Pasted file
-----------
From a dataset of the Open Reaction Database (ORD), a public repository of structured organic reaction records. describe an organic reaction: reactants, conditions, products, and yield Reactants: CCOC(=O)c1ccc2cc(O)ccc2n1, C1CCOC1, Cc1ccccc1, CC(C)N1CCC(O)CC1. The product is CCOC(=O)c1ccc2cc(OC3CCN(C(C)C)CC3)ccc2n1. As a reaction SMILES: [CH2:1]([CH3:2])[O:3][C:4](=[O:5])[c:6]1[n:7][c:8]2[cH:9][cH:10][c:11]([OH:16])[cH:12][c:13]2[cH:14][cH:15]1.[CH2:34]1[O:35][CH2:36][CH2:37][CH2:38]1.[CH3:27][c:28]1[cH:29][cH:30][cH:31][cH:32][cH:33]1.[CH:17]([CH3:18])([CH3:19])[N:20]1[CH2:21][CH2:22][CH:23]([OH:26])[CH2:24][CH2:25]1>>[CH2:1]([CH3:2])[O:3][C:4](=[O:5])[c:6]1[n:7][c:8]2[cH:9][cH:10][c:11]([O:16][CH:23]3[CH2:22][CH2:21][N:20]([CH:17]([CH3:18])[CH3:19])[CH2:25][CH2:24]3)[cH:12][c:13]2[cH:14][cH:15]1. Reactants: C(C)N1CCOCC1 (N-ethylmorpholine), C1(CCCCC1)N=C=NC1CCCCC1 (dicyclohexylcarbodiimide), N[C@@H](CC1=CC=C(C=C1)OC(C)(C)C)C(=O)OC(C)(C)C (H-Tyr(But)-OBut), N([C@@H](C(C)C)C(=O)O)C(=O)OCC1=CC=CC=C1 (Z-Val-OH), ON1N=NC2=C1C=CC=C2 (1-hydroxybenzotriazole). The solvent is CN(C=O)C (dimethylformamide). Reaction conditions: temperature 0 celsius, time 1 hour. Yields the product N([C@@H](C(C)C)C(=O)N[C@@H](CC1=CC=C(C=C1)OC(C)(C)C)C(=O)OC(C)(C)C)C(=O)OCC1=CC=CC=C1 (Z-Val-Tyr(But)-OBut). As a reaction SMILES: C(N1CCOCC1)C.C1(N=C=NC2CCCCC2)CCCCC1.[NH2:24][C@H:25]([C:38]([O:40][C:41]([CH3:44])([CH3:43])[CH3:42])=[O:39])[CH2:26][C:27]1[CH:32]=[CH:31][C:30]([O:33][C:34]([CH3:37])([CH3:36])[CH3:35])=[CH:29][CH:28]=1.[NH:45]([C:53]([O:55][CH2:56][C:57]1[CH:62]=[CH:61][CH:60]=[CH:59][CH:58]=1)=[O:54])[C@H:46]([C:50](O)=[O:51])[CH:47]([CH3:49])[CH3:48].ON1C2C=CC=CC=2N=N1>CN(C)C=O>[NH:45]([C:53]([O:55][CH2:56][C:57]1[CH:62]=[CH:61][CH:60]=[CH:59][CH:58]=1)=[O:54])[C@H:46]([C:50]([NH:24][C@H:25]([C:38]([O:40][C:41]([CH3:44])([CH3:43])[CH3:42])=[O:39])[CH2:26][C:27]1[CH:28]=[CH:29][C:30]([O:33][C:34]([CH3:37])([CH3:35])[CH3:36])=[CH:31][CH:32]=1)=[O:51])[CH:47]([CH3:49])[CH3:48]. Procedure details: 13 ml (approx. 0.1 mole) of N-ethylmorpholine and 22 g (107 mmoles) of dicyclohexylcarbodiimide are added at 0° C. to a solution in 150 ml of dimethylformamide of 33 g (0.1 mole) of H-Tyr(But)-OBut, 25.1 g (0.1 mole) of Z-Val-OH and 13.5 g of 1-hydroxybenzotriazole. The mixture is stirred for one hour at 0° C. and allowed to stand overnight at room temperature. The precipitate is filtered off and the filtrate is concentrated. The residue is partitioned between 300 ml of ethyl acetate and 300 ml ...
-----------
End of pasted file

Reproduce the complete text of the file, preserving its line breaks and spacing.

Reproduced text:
From a dataset of the Open Reaction Database (ORD), a public repository of structured organic reaction records. describe an organic reaction: reactants, conditions, products, and yield Reactants: CCOC(=O)c1ccc2cc(O)ccc2n1, C1CCOC1, Cc1ccccc1, CC(C)N1CCC(O)CC1. The product is CCOC(=O)c1ccc2cc(OC3CCN(C(C)C)CC3)ccc2n1. As a reaction SMILES: [CH2:1]([CH3:2])[O:3][C:4](=[O:5])[c:6]1[n:7][c:8]2[cH:9][cH:10][c:11]([OH:16])[cH:12][c:13]2[cH:14][cH:15]1.[CH2:34]1[O:35][CH2:36][CH2:37][CH2:38]1.[CH3:27][c:28]1[cH:29][cH:30][cH:31][cH:32][cH:33]1.[CH:17]([CH3:18])([CH3:19])[N:20]1[CH2:21][CH2:22][CH:23]([OH:26])[CH2:24][CH2:25]1>>[CH2:1]([CH3:2])[O:3][C:4](=[O:5])[c:6]1[n:7][c:8]2[cH:9][cH:10][c:11]([O:16][CH:23]3[CH2:22][CH2:21][N:20]([CH:17]([CH3:18])[CH3:19])[CH2:25][CH2:24]3)[cH:12][c:13]2[cH:14][cH:15]1. Reactants: C(C)N1CCOCC1 (N-ethylmorpholine), C1(CCCCC1)N=C=NC1CCCCC1 (dicyclohexylcarbodiimide), N[C@@H](CC1=CC=C(C=C1)OC(C)(C)C)C(=O)OC(C)(C)C (H-Tyr(But)-OBut), N([C@@H](C(C)C)C(=O)O)C(=O)OCC1=CC=CC=C1 (Z-Val-OH), ON1N=NC2=C1C=CC=C2 (1-hydroxybenzotriazole). The solvent is CN(C=O)C (dimethylformamide). Reaction conditions: temperature 0 celsius, time 1 hour. Yields the product N([C@@H](C(C)C)C(=O)N[C@@H](CC1=CC=C(C=C1)OC(C)(C)C)C(=O)OC(C)(C)C)C(=O)OCC1=CC=CC=C1 (Z-Val-Tyr(But)-OBut). As a reaction SMILES: C(N1CCOCC1)C.C1(N=C=NC2CCCCC2)CCCCC1.[NH2:24][C@H:25]([C:38]([O:40][C:41]([CH3:44])([CH3:43])[CH3:42])=[O:39])[CH2:26][C:27]1[CH:32]=[CH:31][C:30]([O:33][C:34]([CH3:37])([CH3:36])[CH3:35])=[CH:29][CH:28]=1.[NH:45]([C:53]([O:55][CH2:56][C:57]1[CH:62]=[CH:61][CH:60]=[CH:59][CH:58]=1)=[O:54])[C@H:46]([C:50](O)=[O:51])[CH:47]([CH3:49])[CH3:48].ON1C2C=CC=CC=2N=N1>CN(C)C=O>[NH:45]([C:53]([O:55][CH2:56][C:57]1[CH:62]=[CH:61][CH:60]=[CH:59][CH:58]=1)=[O:54])[C@H:46]([C:50]([NH:24][C@H:25]([C:38]([O:40][C:41]([CH3:44])([CH3:43])[CH3:42])=[O:39])[CH2:26][C:27]1[CH:28]=[CH:29][C:30]([O:33][C:34]([CH3:37])([CH3:35])[CH3:36])=[CH:31][CH:32]=1)=[O:51])[CH:47]([CH3:49])[CH3:48]. Procedure details: 13 ml (approx. 0.1 mole) of N-ethylmorpholine and 22 g (107 mmoles) of dicyclohexylcarbodiimide are added at 0° C. to a solution in 150 ml of dimethylformamide of 33 g (0.1 mole) of H-Tyr(But)-OBut, 25.1 g (0.1 mole) of Z-Val-OH and 13.5 g of 1-hydroxybenzotriazole. The mixture is stirred for one hour at 0° C. and allowed to stand overnight at room temperature. The precipitate is filtered off and the filtrate is concentrated. The residue is partitioned between 300 ml of ethyl acetate and 300 ml ...